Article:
Performance Tips for a Mopar 360by John Cook
The Chrysler 360 ci motor is a powerful and drivable motor often overlooked by those looking for engines for their street rods. Even with the excellent numbers from the stock 360 ci engine there are a number of things you can do to improve performance, although they have a varying impact on the everyday usability of the engine.
If you're installing the motor for the first time, then upgrading the camshafts will bag you a few extra horsepower. However, going with a large and more aggressive cam can make the car significantly more difficult to drive on the street and it may have an impact on the smoothness of the idle. A good balance makes the car a little more powerful, while maintaining comfort and drivability. Comp Cams makes a number of cams and camshafts for the Mopar 360 engine.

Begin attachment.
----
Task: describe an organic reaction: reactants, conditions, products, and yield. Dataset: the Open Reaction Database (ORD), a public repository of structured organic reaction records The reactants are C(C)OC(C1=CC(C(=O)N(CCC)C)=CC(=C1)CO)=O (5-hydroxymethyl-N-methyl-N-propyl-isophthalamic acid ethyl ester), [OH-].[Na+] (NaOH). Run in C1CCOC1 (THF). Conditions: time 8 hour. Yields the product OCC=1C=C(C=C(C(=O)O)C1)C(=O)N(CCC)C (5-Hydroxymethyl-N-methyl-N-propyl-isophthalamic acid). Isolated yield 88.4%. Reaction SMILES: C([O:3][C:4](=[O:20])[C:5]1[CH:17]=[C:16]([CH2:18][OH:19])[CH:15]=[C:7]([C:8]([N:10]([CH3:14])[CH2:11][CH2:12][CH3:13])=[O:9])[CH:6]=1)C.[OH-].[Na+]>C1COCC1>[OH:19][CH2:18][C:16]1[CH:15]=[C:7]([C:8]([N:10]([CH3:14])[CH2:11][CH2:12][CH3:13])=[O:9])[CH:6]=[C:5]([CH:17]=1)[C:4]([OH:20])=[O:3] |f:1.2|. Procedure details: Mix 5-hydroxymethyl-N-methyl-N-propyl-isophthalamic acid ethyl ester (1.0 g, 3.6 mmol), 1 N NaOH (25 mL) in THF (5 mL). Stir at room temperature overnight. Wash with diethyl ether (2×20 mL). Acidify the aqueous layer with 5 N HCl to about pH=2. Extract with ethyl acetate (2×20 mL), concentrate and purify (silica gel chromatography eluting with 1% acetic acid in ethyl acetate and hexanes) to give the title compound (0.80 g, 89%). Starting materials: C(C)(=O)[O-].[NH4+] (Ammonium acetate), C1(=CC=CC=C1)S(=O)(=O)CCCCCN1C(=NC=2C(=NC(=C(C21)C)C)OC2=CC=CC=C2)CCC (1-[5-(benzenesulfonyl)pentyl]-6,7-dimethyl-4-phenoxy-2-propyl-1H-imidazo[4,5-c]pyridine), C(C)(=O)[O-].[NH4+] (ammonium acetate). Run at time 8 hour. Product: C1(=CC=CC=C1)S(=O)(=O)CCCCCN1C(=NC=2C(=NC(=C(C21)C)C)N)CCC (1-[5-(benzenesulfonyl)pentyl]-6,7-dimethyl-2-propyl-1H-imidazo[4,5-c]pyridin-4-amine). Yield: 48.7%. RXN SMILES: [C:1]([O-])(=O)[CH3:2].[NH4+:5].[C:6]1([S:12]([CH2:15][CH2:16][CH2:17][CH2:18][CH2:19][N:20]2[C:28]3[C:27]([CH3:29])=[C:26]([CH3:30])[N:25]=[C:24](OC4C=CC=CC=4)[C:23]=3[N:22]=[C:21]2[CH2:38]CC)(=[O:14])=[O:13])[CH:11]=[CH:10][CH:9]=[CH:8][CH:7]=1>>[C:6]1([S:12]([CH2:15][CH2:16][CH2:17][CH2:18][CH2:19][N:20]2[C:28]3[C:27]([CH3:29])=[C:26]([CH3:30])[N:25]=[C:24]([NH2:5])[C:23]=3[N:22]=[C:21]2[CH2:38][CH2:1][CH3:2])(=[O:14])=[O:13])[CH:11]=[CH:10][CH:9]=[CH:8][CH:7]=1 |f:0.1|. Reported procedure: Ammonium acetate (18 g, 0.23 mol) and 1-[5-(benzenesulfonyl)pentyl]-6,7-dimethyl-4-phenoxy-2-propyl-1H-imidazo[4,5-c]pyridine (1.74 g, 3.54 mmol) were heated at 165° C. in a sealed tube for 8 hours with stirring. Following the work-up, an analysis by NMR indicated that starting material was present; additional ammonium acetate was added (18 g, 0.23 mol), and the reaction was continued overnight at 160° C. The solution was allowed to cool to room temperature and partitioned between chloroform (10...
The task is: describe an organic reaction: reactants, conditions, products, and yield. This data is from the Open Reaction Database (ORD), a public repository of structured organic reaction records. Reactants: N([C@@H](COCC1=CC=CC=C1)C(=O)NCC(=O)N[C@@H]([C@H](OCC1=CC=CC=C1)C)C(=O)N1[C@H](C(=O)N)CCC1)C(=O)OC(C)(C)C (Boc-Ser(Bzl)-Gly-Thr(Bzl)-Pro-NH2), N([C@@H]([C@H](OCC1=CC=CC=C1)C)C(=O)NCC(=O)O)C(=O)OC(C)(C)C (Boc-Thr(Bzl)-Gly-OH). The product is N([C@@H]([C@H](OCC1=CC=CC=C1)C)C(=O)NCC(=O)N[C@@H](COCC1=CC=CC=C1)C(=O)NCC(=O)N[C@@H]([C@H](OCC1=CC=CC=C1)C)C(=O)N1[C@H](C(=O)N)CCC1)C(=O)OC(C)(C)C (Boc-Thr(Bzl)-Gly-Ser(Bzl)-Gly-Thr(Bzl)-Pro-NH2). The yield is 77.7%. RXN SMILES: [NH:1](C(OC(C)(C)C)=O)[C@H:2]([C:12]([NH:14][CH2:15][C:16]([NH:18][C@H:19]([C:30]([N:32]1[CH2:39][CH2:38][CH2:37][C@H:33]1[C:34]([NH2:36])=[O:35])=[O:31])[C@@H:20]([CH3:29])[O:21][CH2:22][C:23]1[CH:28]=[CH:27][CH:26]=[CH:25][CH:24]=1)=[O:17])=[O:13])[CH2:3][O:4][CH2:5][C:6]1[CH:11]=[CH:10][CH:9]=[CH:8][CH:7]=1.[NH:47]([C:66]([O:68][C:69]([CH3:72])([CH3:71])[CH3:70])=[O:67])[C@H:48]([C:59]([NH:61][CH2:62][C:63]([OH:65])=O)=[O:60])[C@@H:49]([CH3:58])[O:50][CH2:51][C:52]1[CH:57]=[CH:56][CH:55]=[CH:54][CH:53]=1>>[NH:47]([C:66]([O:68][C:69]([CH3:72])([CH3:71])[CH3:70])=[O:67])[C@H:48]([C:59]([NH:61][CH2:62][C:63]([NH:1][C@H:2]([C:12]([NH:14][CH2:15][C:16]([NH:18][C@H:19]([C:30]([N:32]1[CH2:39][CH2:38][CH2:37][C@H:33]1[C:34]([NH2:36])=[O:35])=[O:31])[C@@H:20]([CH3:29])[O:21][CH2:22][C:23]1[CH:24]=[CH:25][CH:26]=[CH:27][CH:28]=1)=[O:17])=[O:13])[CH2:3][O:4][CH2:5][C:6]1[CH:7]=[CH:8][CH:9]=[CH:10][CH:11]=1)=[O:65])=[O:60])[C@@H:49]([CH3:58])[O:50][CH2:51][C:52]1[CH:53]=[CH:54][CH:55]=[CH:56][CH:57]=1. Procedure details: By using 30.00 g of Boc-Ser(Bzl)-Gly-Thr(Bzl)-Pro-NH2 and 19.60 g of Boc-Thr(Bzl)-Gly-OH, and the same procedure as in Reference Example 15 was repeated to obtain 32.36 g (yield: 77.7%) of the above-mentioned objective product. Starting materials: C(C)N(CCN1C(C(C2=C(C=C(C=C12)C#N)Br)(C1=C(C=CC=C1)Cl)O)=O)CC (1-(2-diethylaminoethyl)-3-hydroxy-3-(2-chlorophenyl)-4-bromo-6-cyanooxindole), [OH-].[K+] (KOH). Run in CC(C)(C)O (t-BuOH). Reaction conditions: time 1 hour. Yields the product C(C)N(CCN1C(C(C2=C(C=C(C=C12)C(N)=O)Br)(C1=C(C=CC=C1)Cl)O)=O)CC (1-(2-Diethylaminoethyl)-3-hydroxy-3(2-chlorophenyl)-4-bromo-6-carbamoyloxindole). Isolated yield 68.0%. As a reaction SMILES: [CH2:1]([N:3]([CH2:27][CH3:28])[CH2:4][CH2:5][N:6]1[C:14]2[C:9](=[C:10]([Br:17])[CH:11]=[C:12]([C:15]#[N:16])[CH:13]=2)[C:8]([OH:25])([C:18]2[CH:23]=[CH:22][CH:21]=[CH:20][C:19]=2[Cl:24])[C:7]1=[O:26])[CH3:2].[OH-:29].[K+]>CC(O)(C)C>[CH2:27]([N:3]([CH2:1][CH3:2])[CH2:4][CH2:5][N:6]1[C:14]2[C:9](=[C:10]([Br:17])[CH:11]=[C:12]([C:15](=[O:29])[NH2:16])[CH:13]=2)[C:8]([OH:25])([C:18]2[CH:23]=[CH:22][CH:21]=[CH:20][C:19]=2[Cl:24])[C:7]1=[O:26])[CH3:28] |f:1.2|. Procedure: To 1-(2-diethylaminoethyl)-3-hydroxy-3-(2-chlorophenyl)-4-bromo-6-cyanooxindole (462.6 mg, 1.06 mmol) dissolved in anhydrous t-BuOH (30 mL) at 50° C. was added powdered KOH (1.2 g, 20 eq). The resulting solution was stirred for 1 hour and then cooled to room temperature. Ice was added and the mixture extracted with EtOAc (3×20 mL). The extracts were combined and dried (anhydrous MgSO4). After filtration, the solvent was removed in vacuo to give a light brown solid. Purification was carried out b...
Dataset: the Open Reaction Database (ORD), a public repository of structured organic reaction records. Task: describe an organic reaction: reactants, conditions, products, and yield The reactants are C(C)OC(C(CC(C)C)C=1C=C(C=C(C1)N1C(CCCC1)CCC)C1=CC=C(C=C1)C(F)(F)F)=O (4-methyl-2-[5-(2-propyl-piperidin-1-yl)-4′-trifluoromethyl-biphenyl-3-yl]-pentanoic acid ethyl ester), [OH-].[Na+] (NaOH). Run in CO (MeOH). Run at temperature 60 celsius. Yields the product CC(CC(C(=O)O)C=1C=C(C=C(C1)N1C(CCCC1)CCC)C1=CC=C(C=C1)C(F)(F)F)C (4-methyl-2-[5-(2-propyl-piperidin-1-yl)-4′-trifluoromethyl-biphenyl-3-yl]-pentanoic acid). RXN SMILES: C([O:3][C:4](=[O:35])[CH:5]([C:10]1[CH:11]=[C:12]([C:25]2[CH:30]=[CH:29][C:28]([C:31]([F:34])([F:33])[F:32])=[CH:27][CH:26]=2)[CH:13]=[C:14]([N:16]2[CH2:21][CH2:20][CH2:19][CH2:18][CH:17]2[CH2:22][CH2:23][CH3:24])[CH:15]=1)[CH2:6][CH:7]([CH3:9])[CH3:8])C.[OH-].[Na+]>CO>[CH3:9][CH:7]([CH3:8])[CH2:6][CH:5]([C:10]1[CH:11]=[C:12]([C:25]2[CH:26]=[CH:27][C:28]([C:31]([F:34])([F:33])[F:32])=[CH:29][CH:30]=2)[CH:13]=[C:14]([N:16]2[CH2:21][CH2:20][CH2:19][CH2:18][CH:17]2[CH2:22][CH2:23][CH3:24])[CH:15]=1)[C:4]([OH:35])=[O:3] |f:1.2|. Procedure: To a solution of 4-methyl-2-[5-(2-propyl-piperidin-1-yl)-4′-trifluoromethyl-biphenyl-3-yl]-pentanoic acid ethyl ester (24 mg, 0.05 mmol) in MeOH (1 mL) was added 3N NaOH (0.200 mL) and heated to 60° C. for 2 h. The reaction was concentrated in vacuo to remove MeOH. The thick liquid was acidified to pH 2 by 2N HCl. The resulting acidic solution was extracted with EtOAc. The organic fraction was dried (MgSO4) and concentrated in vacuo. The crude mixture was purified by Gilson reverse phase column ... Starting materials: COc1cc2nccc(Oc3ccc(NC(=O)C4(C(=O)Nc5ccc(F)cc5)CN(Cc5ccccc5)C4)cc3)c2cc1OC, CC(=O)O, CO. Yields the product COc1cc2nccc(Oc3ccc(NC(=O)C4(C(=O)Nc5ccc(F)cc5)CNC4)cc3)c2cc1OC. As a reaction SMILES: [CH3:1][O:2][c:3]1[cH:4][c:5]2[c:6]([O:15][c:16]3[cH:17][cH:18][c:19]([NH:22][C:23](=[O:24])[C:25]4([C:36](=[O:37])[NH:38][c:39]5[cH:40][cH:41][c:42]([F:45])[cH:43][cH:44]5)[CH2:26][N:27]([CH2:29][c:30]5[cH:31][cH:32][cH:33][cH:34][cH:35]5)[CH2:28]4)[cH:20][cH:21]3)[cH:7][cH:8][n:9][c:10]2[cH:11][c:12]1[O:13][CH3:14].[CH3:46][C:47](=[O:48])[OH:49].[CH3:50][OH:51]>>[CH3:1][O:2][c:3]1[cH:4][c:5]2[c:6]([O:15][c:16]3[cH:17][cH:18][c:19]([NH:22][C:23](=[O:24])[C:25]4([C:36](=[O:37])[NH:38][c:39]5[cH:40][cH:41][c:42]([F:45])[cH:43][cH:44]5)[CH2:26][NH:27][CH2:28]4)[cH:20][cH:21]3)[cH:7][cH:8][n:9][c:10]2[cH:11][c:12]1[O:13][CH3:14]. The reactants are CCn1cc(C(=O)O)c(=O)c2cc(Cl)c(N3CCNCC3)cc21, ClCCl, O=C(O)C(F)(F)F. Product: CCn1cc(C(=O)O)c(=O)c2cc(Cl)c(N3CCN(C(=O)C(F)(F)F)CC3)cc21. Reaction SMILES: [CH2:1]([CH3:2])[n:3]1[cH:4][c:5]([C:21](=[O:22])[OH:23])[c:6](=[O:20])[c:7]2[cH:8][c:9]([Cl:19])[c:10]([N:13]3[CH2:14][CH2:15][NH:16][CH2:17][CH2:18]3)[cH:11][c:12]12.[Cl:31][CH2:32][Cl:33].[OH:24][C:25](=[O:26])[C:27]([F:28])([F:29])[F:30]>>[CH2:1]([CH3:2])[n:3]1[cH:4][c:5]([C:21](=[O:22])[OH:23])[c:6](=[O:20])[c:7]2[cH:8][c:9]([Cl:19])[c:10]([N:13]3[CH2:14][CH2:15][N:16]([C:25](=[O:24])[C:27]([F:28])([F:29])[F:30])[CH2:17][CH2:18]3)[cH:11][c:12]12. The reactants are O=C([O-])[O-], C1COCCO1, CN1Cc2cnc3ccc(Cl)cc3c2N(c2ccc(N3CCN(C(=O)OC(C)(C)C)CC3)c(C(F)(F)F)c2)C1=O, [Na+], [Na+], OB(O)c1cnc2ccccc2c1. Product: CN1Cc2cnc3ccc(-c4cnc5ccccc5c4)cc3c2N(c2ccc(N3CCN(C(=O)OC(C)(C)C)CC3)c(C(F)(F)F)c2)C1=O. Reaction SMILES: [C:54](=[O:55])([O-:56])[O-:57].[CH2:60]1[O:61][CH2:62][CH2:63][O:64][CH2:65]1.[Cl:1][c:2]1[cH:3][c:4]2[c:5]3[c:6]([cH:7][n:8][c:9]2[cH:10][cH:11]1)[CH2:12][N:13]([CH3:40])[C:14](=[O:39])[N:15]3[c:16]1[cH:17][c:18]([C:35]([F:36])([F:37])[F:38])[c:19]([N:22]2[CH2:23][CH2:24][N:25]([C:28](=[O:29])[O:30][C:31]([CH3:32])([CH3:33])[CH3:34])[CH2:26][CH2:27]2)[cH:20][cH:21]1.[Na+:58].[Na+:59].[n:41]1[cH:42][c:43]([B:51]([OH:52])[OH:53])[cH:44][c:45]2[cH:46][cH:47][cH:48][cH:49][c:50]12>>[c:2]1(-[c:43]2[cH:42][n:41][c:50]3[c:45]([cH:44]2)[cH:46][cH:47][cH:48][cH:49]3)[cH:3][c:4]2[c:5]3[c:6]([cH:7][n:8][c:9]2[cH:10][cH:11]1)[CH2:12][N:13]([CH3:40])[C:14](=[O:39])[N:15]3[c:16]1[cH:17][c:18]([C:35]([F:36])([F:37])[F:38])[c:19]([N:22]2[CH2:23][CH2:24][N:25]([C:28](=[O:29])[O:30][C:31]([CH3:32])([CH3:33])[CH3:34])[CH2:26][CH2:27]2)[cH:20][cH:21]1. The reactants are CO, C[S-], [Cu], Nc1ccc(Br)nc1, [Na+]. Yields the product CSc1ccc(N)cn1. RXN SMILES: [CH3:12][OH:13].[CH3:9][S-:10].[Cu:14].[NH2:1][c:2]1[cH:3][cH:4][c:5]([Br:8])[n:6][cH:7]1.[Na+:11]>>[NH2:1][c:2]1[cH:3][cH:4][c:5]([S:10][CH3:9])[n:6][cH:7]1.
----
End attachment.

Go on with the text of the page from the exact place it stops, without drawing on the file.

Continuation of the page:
Securing the Bottom End
One of the problems with adding power to the Mopar 360 is the weak bottom end and bottom end bolts. Replacing the windage tray and bots with units designed for performance will help increase reliability and prevent the bottom from blowing out at high rpm loads. The windage tray prevents oil from getting caught in a vortex around a fast spinning crankshaft and not making it to the oil pan. This assembly is not as crucial in lower power applications, but becomes very important for avoiding engine problems at high engine speeds, so making sure it is secure should be a priority.
Replacing the Heads
Replacing the heads for the Mopar 360 helps improve the quality of airflow into the cylinders, stopping the back-up that happens in the headers of the stock engine. The headers will make the car more powerful by allowing more air into the engine. Head upgrades are expensive though, so expect to pay several hundred dollars for headers, plus installation costs.
John Cook has been writing professionally since 2010 and has over 20 years of experience working with horses and animals, and over 8 years of experience in the web design and computing industry. Cook holds a Bachelor of Arts in history from the University of Maryland.